back."

GASP!! Someone has hacked onto bill's name.

That fuzzy stuff seems pretty cool though. a bit pricey. I wonder if any comparable fuzzy VB fabrics are available from people with at least reasonable prices.

b d
(bdavis) - F

Locale: Mt. Lassen - Shasta, N. Cal.
Re: RBH VaprThrm NTS-Shirt&Pants on 01/23/2007 22:43:31 MST Print View

Bill F.,

Thanks for the insight on the RBH gear. If I read it right they are like a heavy duty windshirt type of product that might mean carrying the VaprTherms NTS and only one other base layer, like a merino wool or capilene long john and top? Is that right? bd

Edited by bdavis on 01/23/2007 22:44:12 MST.

Bill Fornshell
(bfornshell) - MLife

Locale: Southern Texas
RBH VaprThrm NTS-Shirt&Pants on 01/23/2007 23:45:44 MST Print View

Richard,

I have never seen the VB stuff that WarmLight sells. I have one of their DAM's and thought about buying a few yards of the "fuzzystuff" but never got around to it.

David,

GASP!! Who has hacked onto my computer?

What I meant to say I think was that if I am wearing my VB stuff 24 hours a day it would not count with pack weight. It is really funny, almost as fast as I posted that entry I got an email from a friend in the UK about my comment. I should have changed it but thought I would see how long it took for someone else to "jump on me about it". Do you know that I lived in Dahlonega for 11 years (89 to 2000).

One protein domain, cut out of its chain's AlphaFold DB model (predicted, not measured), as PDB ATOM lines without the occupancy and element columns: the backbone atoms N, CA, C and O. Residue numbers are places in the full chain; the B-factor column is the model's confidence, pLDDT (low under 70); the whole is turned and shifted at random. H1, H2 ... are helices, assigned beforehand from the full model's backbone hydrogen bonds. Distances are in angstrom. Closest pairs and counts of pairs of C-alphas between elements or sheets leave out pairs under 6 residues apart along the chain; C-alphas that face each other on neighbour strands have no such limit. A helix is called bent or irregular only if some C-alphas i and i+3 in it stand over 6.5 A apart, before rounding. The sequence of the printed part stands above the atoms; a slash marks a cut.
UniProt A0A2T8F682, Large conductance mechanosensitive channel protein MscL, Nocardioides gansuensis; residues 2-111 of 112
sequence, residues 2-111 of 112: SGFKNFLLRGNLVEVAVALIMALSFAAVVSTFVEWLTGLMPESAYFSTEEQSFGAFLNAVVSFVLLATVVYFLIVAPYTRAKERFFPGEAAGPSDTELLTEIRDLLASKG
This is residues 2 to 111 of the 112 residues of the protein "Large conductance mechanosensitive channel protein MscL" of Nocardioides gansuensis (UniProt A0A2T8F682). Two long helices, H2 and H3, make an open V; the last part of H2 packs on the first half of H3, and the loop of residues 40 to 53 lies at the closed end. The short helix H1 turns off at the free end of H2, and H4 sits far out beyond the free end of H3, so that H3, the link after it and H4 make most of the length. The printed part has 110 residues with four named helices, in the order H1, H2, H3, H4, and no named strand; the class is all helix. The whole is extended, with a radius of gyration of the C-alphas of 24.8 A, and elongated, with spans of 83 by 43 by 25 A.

bd,

This is real high energy output - low temperature stuff. If you look on the RBH web site and read some of the "testimonials" most of the folks wearing these thing are into extreme cold weather activities. I am trying to see if there is any advantage for the average (light weight) winter hiker to use something like this.

I want to see if by wearing the NTS Shirt and Pants, more or less 24 hours a day, I can drop some weight on other items that I have to carry all day in my pack. Can I go with a lighter sleeping system, outer garments for camp wear in camp etc? That is what I want to find out.

The shirt and pants may seem heavy but if I would need to wear a base layer and something on top of that for normal cold weather hiking and I can get by with only the NTS Shirt and Pants when moving, then the weigh may even out or drop. Then I wear the NTS things to sleep in and that replaces something else and should let me carry a lighter sleep system. When I have to wear something with the VB things they would go over them not under.

I haven't left for Georgia yet as I am remaking some of my gear to work with what I think the NTS Shirt and Pants will allow me to do. I will start the AT in Georgia to see how things work in what I expect to be mild weather but then I may go North in search of snow and low temperatures.

Shawn Basil
(Bearpaw) - F

Locale: Southeast
Re: RBH VaprThrm NTS-Shirt&Pants on 01/24/2007 06:52:31 MST Print View

"I will start the AT in Georgia to see how things work in what I expect to be mild weather."